Iran Nuclear Deal Withdrawal Underscores CRITICAL Need For U.S. Energy Security
Earlier this month, President Trump withdrew from the Joint Comprehensive Plan of Action, better known as the Iran Nuclear Agreement. The decision removed the United States from the 2015 multilateral accord that sought to limit Iran’s development of nuclear weapons. President Trump, in addition to withdrawing from the deal, has directed our Treasury Department to re-impose sanctions on Tehran, creating a wave of potential economic “aftershocks” around the globe.
While the full effects of the decision remain to be seen, Americans must be prepared to weather the consequences — particularly with regard to energy prices. Iran is the fifth-largest oil producer and the third-biggest member of the Organization of Petroleum Exporting Countries (OPEC). The country increased its oil production by 1 million barrels per day in early 2016. Now, much of that oil will stay in the ground.
This anticipated supply reduction comes as developing countries continue to drive global demand for fossil fuels while OPEC output restrictions and instability in Venezuela further rankle international markets. The results are already being realized at American gas pumps. U.S. gasoline prices have climbed 20 cents per gallon this month, and in at least 10 states motorists are paying $3 or more per gallon — nearly 20 percent more than last year.
To curb rising energy costs here at home — and mitigate the far-reaching impacts they have on economic growth — policymakers must prioritize infrastructure development. The United States is flush with oil and natural gas resources. Astounding shale development has positioned America as the largest producer of oil and gas, and the U.S. Energy Information Administration forecasts that shale production will increase to a record 7.18 million barrels per day in June.
Yet, as drivers’ costs to fill up their cars attest, the remarkable energy production going on right here in America has not deflated consumer prices the way many predicted. As recently as this year, analysts predicted oil prices would not exceed $60 per barrel because of an abundance of U.S. supply. Yet, prices exceeded $70 per barrel this month, the first time since 2014.
The reason this is happening is a shortage of pipeline capacity. Because the United States’ relatively newfound shale development has reshaped the flow of energy, many production sites lack the midstream infrastructure to move products to markets. As a result, many producers have had to throttle back their output or flare off supplies to keep rigs running.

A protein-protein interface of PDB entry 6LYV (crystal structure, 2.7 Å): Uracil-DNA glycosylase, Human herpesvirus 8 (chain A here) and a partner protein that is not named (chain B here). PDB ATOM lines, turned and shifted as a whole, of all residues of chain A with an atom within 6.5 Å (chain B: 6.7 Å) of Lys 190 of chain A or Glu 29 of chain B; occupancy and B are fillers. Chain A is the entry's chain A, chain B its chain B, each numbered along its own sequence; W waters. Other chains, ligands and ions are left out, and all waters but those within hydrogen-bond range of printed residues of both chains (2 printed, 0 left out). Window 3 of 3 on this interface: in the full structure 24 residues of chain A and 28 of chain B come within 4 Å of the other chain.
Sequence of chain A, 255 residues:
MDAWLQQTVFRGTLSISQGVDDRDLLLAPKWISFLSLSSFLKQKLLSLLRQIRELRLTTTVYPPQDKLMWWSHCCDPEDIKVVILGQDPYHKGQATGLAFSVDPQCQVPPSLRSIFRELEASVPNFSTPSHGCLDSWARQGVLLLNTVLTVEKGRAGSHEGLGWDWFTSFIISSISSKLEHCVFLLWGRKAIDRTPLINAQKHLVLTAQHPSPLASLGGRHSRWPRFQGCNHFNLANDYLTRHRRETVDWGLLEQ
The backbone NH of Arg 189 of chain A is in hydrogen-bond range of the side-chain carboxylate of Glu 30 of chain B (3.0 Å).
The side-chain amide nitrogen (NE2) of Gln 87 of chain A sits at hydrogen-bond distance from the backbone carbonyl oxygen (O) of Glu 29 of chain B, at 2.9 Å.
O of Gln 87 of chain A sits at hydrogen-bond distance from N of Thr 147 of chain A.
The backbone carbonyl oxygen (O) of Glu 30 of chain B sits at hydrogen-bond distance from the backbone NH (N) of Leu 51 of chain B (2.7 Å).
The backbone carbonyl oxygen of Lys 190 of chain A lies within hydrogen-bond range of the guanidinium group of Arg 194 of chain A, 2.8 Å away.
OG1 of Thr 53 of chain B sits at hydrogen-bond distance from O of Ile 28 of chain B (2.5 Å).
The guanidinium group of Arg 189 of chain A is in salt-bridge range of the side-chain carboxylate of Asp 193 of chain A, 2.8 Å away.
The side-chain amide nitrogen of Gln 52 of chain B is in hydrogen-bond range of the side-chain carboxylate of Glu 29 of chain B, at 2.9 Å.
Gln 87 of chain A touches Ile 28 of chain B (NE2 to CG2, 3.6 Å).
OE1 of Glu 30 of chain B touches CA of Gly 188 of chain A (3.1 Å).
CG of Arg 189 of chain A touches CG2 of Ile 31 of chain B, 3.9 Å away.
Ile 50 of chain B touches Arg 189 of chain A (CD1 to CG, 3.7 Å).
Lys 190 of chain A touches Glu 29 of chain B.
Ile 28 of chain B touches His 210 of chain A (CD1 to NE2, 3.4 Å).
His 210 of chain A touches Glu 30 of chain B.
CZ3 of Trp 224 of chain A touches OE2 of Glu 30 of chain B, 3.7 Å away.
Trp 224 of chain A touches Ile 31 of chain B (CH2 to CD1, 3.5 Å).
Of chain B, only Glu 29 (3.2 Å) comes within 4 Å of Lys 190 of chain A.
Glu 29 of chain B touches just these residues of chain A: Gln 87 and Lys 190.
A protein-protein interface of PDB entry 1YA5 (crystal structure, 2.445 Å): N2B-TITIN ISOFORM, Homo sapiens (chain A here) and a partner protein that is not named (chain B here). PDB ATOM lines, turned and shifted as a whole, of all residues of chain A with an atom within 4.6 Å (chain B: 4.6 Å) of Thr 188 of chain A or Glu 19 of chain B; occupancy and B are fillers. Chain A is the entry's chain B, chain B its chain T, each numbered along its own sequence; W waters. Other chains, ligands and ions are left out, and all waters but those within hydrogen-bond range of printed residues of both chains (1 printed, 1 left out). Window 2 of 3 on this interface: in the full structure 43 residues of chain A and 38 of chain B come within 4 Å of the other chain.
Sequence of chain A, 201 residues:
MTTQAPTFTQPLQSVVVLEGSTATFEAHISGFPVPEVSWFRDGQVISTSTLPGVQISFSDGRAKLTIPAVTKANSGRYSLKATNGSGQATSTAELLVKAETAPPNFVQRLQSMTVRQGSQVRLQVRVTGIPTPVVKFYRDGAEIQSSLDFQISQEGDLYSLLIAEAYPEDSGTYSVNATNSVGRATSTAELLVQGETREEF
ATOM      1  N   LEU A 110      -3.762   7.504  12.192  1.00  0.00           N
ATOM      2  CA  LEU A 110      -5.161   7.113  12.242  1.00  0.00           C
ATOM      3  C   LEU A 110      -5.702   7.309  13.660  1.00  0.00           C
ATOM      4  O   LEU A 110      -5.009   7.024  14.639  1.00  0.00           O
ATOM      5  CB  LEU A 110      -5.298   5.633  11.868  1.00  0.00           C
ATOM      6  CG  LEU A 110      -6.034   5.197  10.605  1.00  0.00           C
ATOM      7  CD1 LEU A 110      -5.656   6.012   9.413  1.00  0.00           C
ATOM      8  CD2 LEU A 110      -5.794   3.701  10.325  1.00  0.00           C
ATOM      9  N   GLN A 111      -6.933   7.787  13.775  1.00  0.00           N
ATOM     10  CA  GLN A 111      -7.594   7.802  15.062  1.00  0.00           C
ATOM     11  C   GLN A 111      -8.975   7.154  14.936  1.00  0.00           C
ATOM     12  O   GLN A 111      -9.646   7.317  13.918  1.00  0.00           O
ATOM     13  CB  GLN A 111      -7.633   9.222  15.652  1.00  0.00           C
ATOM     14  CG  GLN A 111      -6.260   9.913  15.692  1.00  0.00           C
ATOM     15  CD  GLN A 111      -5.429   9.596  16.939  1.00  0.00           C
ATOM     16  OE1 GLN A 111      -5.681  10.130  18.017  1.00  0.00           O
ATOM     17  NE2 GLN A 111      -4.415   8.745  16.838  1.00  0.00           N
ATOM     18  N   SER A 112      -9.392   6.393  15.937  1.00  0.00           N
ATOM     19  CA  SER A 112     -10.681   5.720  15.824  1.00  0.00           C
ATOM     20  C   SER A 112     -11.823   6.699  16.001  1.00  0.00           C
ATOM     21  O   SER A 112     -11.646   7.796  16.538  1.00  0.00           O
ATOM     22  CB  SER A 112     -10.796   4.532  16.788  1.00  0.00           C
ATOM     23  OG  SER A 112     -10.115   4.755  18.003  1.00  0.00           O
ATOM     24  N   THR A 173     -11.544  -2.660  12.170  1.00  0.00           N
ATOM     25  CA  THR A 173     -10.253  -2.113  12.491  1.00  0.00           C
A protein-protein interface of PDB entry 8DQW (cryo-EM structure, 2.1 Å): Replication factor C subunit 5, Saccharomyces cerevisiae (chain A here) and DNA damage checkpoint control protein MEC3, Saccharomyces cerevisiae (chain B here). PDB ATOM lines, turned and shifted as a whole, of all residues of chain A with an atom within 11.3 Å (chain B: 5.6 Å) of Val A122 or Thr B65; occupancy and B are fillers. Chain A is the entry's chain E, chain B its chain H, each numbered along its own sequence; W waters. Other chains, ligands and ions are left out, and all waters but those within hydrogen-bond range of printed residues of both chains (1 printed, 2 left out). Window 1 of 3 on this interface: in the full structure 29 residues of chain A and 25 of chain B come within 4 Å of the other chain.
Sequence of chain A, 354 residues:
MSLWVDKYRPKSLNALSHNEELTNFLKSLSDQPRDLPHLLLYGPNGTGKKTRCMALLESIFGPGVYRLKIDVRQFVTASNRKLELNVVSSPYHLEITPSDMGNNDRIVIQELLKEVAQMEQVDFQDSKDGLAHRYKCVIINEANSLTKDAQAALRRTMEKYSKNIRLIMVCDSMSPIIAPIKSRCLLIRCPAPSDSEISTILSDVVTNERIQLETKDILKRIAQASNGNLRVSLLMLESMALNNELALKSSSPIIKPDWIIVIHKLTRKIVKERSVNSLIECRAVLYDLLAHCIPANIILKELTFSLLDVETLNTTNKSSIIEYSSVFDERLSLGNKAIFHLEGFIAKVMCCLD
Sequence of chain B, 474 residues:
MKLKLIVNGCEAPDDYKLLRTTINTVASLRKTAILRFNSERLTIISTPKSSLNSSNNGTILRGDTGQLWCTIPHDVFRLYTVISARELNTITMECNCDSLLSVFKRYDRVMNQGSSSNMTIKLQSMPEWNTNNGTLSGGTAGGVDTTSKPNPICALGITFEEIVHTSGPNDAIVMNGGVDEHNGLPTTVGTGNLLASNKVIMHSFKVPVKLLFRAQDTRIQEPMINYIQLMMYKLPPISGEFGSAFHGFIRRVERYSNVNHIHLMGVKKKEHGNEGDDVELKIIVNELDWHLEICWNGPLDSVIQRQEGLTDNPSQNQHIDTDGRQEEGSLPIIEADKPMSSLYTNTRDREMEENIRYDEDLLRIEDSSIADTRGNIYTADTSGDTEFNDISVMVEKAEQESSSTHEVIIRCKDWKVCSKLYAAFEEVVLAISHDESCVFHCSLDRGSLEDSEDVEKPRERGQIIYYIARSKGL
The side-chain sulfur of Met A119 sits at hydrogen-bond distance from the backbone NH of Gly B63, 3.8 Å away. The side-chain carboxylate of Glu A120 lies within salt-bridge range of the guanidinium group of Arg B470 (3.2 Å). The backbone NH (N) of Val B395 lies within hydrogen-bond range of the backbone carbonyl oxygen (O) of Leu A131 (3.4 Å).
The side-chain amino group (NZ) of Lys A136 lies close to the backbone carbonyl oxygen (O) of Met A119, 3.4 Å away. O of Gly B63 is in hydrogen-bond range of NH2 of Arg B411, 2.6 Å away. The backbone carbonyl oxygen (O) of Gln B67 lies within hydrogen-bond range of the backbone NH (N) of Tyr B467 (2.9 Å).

In West Texas’ Permian Basin — the largest producing region in the United States, where oil output could rival that of Iran — pipelines are at near capacity. Prices at the Waha trading hub fell 20 percent below the national average last fall, and experts predict they could tumble further this year. The Wall Street Journal reported last month that investors are already moving resources to other locations, despite the immense potential of the region.
Fortunately, the president has been unapologetic in his support for America’s oil and gas producers. The White House has begun to cut costly red tape and streamline the approval process for U.S. infrastructure builders. Under leadership appointed by President Trump, the Federal Energy Regulatory Commission (FERC) has approved several key pipeline projects, further reinforcing the regulatory process.
President Trump has demonstrated to our allies and opponents alike that he is prepared to fulfill his campaign promises. While we wait to see the full aftermath of his decision, it will be critical to shore up domestic energy resources. To bolster our strength on the global stage, policymakers must continue to provide the tools to support continued growth at home by prioritizing America’s energy infrastructure.
Major General James “Spider” Marks (U.S. Army, ret.) is president of the Marks Collaborative and a strategic advisor to the GAIN Coalition.
The views and opinions expressed in this commentary are those of the author and do not reflect the official position of The Daily Caller.